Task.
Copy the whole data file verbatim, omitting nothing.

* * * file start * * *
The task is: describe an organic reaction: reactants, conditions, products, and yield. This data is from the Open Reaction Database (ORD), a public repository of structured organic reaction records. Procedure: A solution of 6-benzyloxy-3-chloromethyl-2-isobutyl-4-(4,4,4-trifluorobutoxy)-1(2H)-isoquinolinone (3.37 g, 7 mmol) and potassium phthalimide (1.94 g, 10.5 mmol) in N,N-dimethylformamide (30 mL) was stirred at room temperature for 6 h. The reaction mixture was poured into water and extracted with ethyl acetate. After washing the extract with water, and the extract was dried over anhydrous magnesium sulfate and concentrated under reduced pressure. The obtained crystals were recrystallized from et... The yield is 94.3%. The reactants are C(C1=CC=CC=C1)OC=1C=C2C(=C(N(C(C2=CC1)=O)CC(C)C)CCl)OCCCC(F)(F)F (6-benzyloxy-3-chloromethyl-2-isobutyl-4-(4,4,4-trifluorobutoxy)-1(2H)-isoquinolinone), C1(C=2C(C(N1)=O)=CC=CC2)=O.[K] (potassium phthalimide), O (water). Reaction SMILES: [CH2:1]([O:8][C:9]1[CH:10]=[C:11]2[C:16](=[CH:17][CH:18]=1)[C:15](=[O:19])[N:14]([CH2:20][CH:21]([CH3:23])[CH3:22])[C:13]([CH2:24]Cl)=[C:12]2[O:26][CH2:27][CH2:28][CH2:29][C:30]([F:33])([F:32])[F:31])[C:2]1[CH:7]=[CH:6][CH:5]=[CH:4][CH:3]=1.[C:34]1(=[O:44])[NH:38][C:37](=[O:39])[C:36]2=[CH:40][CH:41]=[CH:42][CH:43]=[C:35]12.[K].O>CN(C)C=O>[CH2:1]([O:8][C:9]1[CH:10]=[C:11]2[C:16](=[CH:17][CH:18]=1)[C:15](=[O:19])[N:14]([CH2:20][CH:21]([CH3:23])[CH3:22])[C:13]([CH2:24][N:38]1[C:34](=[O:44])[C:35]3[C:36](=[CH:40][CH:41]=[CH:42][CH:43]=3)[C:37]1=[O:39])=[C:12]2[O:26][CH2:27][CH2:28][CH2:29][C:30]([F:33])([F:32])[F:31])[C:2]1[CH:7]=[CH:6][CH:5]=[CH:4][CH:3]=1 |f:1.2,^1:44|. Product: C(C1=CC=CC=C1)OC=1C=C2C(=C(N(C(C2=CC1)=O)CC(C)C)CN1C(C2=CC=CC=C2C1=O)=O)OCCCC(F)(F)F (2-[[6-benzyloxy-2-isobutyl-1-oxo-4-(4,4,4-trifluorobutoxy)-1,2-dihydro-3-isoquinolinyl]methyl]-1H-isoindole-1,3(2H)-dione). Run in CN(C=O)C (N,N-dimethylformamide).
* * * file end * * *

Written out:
The task is: describe an organic reaction: reactants, conditions, products, and yield. This data is from the Open Reaction Database (ORD), a public repository of structured organic reaction records. Procedure: A solution of 6-benzyloxy-3-chloromethyl-2-isobutyl-4-(4,4,4-trifluorobutoxy)-1(2H)-isoquinolinone (3.37 g, 7 mmol) and potassium phthalimide (1.94 g, 10.5 mmol) in N,N-dimethylformamide (30 mL) was stirred at room temperature for 6 h. The reaction mixture was poured into water and extracted with ethyl acetate. After washing the extract with water, and the extract was dried over anhydrous magnesium sulfate and concentrated under reduced pressure. The obtained crystals were recrystallized from et... The yield is 94.3%. The reactants are C(C1=CC=CC=C1)OC=1C=C2C(=C(N(C(C2=CC1)=O)CC(C)C)CCl)OCCCC(F)(F)F (6-benzyloxy-3-chloromethyl-2-isobutyl-4-(4,4,4-trifluorobutoxy)-1(2H)-isoquinolinone), C1(C=2C(C(N1)=O)=CC=CC2)=O.[K] (potassium phthalimide), O (water). Reaction SMILES: [CH2:1]([O:8][C:9]1[CH:10]=[C:11]2[C:16](=[CH:17][CH:18]=1)[C:15](=[O:19])[N:14]([CH2:20][CH:21]([CH3:23])[CH3:22])[C:13]([CH2:24]Cl)=[C:12]2[O:26][CH2:27][CH2:28][CH2:29][C:30]([F:33])([F:32])[F:31])[C:2]1[CH:7]=[CH:6][CH:5]=[CH:4][CH:3]=1.[C:34]1(=[O:44])[NH:38][C:37](=[O:39])[C:36]2=[CH:40][CH:41]=[CH:42][CH:43]=[C:35]12.[K].O>CN(C)C=O>[CH2:1]([O:8][C:9]1[CH:10]=[C:11]2[C:16](=[CH:17][CH:18]=1)[C:15](=[O:19])[N:14]([CH2:20][CH:21]([CH3:23])[CH3:22])[C:13]([CH2:24][N:38]1[C:34](=[O:44])[C:35]3[C:36](=[CH:40][CH:41]=[CH:42][CH:43]=3)[C:37]1=[O:39])=[C:12]2[O:26][CH2:27][CH2:28][CH2:29][C:30]([F:33])([F:32])[F:31])[C:2]1[CH:7]=[CH:6][CH:5]=[CH:4][CH:3]=1 |f:1.2,^1:44|. Product: C(C1=CC=CC=C1)OC=1C=C2C(=C(N(C(C2=CC1)=O)CC(C)C)CN1C(C2=CC=CC=C2C1=O)=O)OCCCC(F)(F)F (2-[[6-benzyloxy-2-isobutyl-1-oxo-4-(4,4,4-trifluorobutoxy)-1,2-dihydro-3-isoquinolinyl]methyl]-1H-isoindole-1,3(2H)-dione). Run in CN(C=O)C (N,N-dimethylformamide).